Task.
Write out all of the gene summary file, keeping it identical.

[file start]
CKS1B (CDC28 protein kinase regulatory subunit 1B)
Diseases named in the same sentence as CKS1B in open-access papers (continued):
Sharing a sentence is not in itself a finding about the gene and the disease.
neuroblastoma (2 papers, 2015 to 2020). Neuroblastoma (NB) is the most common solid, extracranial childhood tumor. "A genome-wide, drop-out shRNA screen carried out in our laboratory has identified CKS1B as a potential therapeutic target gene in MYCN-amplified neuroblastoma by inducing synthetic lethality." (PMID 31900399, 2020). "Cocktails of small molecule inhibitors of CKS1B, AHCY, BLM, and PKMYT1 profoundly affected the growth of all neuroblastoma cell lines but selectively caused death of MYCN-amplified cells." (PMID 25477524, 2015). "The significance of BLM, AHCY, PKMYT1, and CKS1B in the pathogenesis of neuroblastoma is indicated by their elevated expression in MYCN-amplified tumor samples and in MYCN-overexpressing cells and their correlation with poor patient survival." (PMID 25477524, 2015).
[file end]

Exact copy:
CKS1B (CDC28 protein kinase regulatory subunit 1B)
Diseases named in the same sentence as CKS1B in open-access papers (continued):
Sharing a sentence is not in itself a finding about the gene and the disease.
neuroblastoma (2 papers, 2015 to 2020). Neuroblastoma (NB) is the most common solid, extracranial childhood tumor. "A genome-wide, drop-out shRNA screen carried out in our laboratory has identified CKS1B as a potential therapeutic target gene in MYCN-amplified neuroblastoma by inducing synthetic lethality." (PMID 31900399, 2020). "Cocktails of small molecule inhibitors of CKS1B, AHCY, BLM, and PKMYT1 profoundly affected the growth of all neuroblastoma cell lines but selectively caused death of MYCN-amplified cells." (PMID 25477524, 2015). "The significance of BLM, AHCY, PKMYT1, and CKS1B in the pathogenesis of neuroblastoma is indicated by their elevated expression in MYCN-amplified tumor samples and in MYCN-overexpressing cells and their correlation with poor patient survival." (PMID 25477524, 2015).